“But going back to the persona of Thierry, everybody who had to work with him noticed the changes between the player between 1999 and 2004 to the player of his last few years at Arsenal and then Barcelona. He became more and more remote. Maybe that’s the consequence of fame or success. Most people who experience such an ascent within their profession, whatever it may be, have to build mechanisms of self-preservation. Thierry had to, in order to survive, from the very beginning. It only got tougher. This is a guy who has been driven to become a great footballer almost since he was born and has been under tremendous pressure.”

The distance clubs place between players and the press these days makes it increasingly difficult to build up a close relationship with the people those who cover football write about. In the book Auclair is dismissive of those writers “willing to concur with Henry being able, with some luck and provided they wrote for a publication that carried enough clout, to join the inner circle.”

He writes: “Each paper has at least a couple of these privileged reporters on its staff; some of them are groomed from a very young age, sent out to follow youth teams in the hope they’ll sympathise with players whom it’ll be indispensible to develop a close working relationship with later in their careers. The first time I engaged in small talk with one of them I felt like a concert-goer who had crossed the path of a record company executive wearing an invisible ‘access all areas’ badge around his neck.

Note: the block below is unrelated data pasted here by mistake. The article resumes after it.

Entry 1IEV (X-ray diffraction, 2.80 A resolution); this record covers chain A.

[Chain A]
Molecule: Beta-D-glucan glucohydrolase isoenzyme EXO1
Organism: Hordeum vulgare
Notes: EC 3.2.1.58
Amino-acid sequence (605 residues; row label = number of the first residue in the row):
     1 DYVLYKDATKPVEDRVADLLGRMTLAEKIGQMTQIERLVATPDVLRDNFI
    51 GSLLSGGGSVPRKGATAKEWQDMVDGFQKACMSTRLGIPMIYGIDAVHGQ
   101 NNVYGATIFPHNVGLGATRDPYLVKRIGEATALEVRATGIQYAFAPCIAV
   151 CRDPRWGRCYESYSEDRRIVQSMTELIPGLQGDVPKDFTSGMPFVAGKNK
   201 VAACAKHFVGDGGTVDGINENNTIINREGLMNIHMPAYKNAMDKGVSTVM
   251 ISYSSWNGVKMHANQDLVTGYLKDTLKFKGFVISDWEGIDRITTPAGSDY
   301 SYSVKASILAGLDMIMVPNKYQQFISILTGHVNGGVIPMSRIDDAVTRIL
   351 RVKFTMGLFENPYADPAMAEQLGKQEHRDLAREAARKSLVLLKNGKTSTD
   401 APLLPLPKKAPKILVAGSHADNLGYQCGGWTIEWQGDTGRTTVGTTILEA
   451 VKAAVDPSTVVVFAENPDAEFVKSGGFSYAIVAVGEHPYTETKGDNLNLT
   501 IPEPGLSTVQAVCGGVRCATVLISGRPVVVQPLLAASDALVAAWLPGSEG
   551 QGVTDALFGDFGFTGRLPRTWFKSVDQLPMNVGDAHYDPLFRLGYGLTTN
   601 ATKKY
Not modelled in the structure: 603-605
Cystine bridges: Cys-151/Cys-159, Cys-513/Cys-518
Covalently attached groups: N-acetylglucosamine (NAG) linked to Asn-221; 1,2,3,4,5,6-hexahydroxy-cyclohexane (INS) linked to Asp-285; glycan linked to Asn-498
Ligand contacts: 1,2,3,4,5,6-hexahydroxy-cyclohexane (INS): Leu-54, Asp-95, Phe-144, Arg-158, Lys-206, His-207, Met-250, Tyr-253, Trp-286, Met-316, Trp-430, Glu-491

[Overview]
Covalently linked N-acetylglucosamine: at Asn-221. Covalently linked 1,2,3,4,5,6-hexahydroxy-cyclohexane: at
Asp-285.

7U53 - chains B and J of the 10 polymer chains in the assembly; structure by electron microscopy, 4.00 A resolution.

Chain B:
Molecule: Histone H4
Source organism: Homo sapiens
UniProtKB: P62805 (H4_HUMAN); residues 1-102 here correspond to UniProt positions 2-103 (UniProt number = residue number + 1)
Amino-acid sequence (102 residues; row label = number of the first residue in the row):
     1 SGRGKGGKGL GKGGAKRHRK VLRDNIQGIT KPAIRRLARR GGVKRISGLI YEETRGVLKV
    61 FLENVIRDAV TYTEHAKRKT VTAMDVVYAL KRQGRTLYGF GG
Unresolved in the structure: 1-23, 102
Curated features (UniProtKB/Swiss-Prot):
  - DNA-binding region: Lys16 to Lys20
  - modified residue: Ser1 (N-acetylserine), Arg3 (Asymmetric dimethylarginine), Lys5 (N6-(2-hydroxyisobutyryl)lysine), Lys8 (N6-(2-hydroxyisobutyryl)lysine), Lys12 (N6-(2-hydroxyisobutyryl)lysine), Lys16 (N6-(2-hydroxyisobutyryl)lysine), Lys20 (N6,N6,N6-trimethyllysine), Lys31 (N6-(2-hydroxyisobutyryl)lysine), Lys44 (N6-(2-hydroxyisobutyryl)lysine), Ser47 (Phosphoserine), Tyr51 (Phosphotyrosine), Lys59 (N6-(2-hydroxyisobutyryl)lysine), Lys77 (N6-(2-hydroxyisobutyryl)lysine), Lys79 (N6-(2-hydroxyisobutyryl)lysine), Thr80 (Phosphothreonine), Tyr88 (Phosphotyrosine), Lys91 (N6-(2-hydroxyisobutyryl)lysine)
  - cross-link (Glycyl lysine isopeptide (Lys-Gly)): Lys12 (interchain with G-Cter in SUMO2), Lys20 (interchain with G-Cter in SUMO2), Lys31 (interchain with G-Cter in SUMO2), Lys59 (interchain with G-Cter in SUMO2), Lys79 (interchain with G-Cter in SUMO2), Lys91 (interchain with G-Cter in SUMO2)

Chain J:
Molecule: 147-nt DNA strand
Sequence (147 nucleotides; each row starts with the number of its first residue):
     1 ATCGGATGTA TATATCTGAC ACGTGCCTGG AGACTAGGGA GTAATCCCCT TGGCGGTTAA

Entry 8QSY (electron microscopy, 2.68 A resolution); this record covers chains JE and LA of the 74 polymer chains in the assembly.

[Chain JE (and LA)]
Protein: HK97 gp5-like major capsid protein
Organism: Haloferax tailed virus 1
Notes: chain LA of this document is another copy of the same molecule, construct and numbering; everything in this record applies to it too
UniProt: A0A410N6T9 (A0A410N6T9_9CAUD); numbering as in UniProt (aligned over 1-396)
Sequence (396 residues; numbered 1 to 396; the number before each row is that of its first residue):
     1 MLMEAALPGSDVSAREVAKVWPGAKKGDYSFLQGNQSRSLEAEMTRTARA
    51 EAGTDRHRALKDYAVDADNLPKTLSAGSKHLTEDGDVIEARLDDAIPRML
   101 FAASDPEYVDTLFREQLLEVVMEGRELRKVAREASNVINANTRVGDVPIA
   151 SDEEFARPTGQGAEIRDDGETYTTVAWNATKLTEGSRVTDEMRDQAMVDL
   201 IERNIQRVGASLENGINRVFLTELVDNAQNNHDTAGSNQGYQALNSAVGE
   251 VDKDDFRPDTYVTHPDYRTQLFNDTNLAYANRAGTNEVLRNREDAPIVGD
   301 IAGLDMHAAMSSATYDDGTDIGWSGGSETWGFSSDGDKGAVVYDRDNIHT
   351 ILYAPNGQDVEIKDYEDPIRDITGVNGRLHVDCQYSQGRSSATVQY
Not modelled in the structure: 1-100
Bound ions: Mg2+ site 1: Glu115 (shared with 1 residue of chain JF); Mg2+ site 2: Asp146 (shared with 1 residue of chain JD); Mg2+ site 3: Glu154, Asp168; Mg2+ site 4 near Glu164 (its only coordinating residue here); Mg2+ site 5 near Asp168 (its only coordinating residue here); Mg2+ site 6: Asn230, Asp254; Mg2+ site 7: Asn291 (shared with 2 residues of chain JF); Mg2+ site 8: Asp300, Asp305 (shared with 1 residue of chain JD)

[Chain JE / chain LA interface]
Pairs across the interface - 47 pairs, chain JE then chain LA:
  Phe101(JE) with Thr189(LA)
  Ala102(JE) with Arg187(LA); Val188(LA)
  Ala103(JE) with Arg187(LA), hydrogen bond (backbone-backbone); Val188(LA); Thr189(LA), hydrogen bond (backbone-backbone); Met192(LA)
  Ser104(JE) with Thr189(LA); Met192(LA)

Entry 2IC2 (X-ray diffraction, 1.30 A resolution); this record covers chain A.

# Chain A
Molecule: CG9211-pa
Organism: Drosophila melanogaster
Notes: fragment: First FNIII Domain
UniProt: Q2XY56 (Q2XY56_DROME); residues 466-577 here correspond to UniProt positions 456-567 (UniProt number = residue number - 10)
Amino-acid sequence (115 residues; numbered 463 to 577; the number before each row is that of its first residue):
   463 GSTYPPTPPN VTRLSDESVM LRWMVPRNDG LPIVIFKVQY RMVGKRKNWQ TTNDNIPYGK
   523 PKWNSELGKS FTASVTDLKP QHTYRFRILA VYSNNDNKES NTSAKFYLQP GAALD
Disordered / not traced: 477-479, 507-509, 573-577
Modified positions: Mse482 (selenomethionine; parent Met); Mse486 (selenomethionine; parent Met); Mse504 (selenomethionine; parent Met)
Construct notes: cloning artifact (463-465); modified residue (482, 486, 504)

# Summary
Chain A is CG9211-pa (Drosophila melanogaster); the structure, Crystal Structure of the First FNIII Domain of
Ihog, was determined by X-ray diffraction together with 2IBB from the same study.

“Likewise, some of those who, much to their chagrin and despite their best efforts, were not asked to sit at the master’s table or who were told to leave it, contributed much to darken the player’s reputation out of sheer spite and resentment, with scant regard for their target’s outstanding achievements.”

Auclair, who makes no secret that his favourite French player and the one he considers the most charming is Robert Pires, said: “Thierry didn’t exploit that as many other players have, but if that was unusual, it wasn’t to have a select group of journalists who he used as PRs, so to speak. When you surround yourself with people who will not criticise you it is not the best recipe for having as open a view of the world as possible.”

When Henry reads Auclair’s book what does the author believe the subject will think about his efforts?

“There are elements in it that might not please him, reminders of difficult moments in his career, not just the Ireland episode but his early days when things almost went pear-shaped at Monaco. He made some mistakes which he paid for. But I hope he will feel that this book is also, in the end, a love letter to a magnificent player, whose greatness is not always recognised as it should”.

THIERRY HENRY Lonely At The Top: A Biography by Philippe Auclair (Macmillan, £17.99) is out on November 8.